As the world marks the grim anniversary of the 1994 genocide against the Tutsi in Rwanda, during which Hutu and others who opposed the massacre were also killed, the United Nations Secretary-General called for concerted efforts to defeat hate-driven movements to prevent history from repeating itself.
In a message commemorating the International Day of Reflection on the 1994 Genocide Against the Tutsi in Rwanda, Secretary-General António Guterres underlined that everyone must “take a hard look at today’s world and ensure that we heed the lessons of 27 years ago”.
The genocide against the Tutsi in Rwanda remains in our collective conscience as among the most horrific events in recent human history.
— António Guterres (@antonioguterres) April 6, 2021
More than one million were systematically killed in Rwanda, over the course of just 100 days.
“Today, around the globe, people are threatened by extremist groups determined on boosting their ranks through social polarization and political and cultural manipulation”, Mr. Guterres warned, adding that the while the technology and techniques that extremists use are evolving, the “vile messages and rhetoric remain” the same.
“The dehumanization of communities, misinformation and hate speech are stoking the fires of violence.”
COVID-19 fueling discrimination, polarization
Mr. Guterres underlined the urgency of addressing deepening divides, especially given the COVID-19 crisis, which has profoundly affected the “entire spectrum” of human rights everywhere and further fueled discrimination, social polarization and inequalities “all of which can lead to violence and conflict”.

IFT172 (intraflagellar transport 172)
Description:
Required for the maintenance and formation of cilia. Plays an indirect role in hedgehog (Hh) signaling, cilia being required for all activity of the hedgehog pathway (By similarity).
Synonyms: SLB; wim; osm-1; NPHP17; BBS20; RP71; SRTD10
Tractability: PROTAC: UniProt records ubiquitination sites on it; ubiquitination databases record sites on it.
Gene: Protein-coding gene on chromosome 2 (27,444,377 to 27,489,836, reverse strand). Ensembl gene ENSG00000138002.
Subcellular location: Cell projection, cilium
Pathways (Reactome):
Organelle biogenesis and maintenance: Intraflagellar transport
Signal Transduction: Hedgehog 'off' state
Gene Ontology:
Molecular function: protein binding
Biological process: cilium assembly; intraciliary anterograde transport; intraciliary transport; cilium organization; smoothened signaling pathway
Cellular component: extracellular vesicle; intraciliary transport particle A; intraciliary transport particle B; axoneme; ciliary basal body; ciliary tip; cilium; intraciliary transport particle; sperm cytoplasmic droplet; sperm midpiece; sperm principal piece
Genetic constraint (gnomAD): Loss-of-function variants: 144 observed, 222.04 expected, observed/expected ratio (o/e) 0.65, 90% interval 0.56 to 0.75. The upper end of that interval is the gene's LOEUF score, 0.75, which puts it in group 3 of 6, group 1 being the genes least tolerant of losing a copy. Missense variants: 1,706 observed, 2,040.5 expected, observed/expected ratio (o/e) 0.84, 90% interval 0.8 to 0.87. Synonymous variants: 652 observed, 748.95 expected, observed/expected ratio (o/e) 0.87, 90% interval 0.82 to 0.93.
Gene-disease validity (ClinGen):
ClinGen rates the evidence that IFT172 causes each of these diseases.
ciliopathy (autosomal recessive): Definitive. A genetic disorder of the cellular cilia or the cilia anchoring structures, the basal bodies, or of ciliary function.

“We saw what happened in Rwanda in 1994, and we know the horrific consequences when hate is allowed to prevail”, he said, calling on everyone to defend human rights and ensure full respect all members of the society.
“On this solemn Day, let us all commit to building a world guided by human rights and dignity for all”, Mr. Guterres added.
Rwandans ‘rebuilt from the ashes’
The Secretary-General went on to note that having experienced “one of the most painful chapters” in modern human history, the people of Rwanda “rebuilt from the ashes”.
“After suffering unspeakable gender-based violence and discrimination, Rwanda’s women now hold more than 60 per cent of parliamentary seats – making Rwanda a world leader”, he added, noting also Rwandan’s display of the “power” of justice and reconciliation.